Father, and Son, and Holy Ghost.

From age to age, amen, amen.

———————

First Madrasha/Meditation

O God  Divine, O hear our pleading heard before you,
and in your mercies, answer the permitted request of our soul.

O Overflowing in his mercies, show forth your love as is your custom,
lest the hater of man mock your handiwork.
O Richer than all, open your treasury to our neediness,
lest we be impoverished and hire ourselves out to the deceiver.
O Mighty of ages, sustain your order by the force of your power,
for lo, it is shaken by the severity of pains and demons. (more…)

Some more prayers from the Rogation of the Ninevites… Tuesday

January 27, 2010

Continuation of the copy and paste {with reformatting} of translations from Kaldu.org

Monday, Tuesday, Wednesday

A little explanation for people unfamiliar with this service…  This is not the full service as in the books, but a good amount of translation into English.  I am so happy to see Fr. Andy and the rest of our priests in our diocese working hard to bring a lot of our spirituality out of the Syriac of the Hudra into English for many to rejoice in.  Fr. Andy also translated our Qdam waBathar/”Before and After” into English.  It can be found in Amazon here. God bless him and all our clergy and their helpers in these works.

So, in these three posts, you will see the first couple of lines of the meditations are italicized.  Those lines are repeated as the refrains after each paragraph.  Yes, the entire service is sung… even the long sections called “Readings” which are not in these posts.  They are often very somber toned but nonetheless beautiful hymns.  With the tone and the wording, if I am paying attention to what we are saying and doing, I have to hold back tears.  Around this time of the year, and every year, I remember why our forefathers referred to both Mar Ephrem and Mar Narsai as the “Spiritual Harp”.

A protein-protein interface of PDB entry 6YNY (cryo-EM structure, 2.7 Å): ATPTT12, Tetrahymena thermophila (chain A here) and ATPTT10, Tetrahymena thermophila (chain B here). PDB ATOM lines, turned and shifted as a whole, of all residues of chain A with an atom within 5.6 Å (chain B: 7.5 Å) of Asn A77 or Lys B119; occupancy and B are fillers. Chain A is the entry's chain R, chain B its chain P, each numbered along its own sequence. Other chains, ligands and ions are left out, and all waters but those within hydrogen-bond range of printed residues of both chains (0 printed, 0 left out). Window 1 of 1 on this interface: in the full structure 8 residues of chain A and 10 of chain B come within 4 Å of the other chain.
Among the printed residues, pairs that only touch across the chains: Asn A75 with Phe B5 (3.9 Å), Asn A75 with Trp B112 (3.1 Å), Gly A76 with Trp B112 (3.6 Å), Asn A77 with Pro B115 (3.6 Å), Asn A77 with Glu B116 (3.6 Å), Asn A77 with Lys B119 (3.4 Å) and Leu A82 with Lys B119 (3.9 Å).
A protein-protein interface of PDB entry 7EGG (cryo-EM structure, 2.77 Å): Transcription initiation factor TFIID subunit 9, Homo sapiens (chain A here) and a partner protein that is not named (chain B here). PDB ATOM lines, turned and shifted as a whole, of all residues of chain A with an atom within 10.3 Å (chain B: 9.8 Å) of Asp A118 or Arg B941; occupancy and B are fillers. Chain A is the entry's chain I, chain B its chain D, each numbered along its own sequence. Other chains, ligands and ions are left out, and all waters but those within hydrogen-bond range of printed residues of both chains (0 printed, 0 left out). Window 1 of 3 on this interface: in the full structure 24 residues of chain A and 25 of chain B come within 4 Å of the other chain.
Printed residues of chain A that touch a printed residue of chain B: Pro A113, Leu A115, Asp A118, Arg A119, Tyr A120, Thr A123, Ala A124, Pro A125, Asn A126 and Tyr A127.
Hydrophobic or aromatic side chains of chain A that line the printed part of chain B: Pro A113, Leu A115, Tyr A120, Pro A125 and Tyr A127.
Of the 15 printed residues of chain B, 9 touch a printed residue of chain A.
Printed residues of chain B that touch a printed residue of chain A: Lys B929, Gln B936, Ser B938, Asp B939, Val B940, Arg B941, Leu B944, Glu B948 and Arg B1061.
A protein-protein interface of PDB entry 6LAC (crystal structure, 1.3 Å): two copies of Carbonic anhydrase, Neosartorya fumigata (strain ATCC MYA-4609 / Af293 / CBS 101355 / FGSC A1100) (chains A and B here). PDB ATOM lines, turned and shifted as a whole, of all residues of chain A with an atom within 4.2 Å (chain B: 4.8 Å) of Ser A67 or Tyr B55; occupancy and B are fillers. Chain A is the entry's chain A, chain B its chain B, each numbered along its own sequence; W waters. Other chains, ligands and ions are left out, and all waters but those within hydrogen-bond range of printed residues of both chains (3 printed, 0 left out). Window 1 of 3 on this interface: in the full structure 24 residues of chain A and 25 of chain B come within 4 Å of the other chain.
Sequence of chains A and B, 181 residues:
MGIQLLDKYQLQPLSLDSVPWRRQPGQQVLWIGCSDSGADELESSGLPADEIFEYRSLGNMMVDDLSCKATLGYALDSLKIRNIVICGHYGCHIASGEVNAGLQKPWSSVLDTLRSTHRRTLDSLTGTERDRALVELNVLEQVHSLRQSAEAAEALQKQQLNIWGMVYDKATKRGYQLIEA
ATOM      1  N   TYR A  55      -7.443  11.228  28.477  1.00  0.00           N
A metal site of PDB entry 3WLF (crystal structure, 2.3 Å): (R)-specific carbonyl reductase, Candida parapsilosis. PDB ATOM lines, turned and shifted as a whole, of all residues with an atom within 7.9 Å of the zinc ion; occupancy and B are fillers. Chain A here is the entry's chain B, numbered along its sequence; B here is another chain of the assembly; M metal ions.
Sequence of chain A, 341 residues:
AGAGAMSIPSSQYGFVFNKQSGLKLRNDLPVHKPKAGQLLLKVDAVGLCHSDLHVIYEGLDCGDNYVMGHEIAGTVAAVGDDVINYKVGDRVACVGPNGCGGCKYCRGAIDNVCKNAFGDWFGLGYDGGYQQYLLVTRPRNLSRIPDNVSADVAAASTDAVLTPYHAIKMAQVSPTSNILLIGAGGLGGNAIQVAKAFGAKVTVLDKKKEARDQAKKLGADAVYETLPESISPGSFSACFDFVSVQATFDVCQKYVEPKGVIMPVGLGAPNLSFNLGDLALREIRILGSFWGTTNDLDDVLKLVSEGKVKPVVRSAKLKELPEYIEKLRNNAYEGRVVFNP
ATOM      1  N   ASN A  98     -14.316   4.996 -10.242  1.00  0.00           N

Each couplet of the final blessings said by the priests is interspersed with “Yes, Lord” and “Amen”… and kneeling and standing.  Those that can’t kneel as easily, sit, and those who have trouble altogether, can just bow their heads.

I hope these explanations help give a flavor of what is happening.  Perhaps next year, I will be able to post several weeks ahead of time that the fast is approaching, and you can stop by in your local Chaldean Church {or other Eastern Catholic Churches} and experience this service.

The Supplication of the Ninevites
Tuesday

———————

The Begging of Ba’utha

In pain and tears and fervent prayer,
we cry to you, good Lord above!Be our healer and our wise guide:
deep are our wounds; bitter our pain.

We have no right to plead to you:
our faults abound, our malice soars.

The sea and land, and all therein
have quaked and raged due to our sin.

In our own time, as Scripture says,
the end of days has come upon us.

In mercy, save us from distress,
for height and depth have been confused.

O Good Shepherd, come tend your flock,
for whose sake you endured the cross.

Make peace for us in Church and world,
that we may live a tranquil life.

May we be yours, as is your will:
Father, and Son, and Holy Ghost.

From age to age, amen, amen.
———————

First Madrasha/Meditation

O our Creator from nothing, do not reject us like nothingness;
for if our faults are many, your grace is overflowing.

To the support of your mercy do we beg, All-Merciful One:
open the door to our pleading which knocks at the door of your grace.
Hold back your Justice, O Kind One, lest you be embittered by our malice.
Let your Will’s Love pacify you – as you are accustomed to do. (more…)